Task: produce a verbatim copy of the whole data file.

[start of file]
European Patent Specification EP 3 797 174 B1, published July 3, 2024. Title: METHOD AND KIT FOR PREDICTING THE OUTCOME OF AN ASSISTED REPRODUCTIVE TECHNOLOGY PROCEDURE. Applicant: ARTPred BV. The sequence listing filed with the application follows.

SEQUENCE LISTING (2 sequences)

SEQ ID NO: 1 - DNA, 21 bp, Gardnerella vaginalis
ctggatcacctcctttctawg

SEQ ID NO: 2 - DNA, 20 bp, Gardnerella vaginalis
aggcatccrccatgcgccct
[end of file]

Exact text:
European Patent Specification EP 3 797 174 B1, published July 3, 2024. Title: METHOD AND KIT FOR PREDICTING THE OUTCOME OF AN ASSISTED REPRODUCTIVE TECHNOLOGY PROCEDURE. Applicant: ARTPred BV. The sequence listing filed with the application follows.

SEQUENCE LISTING (2 sequences)

SEQ ID NO: 1 - DNA, 21 bp, Gardnerella vaginalis
ctggatcacctcctttctawg

SEQ ID NO: 2 - DNA, 20 bp, Gardnerella vaginalis
aggcatccrccatgcgccct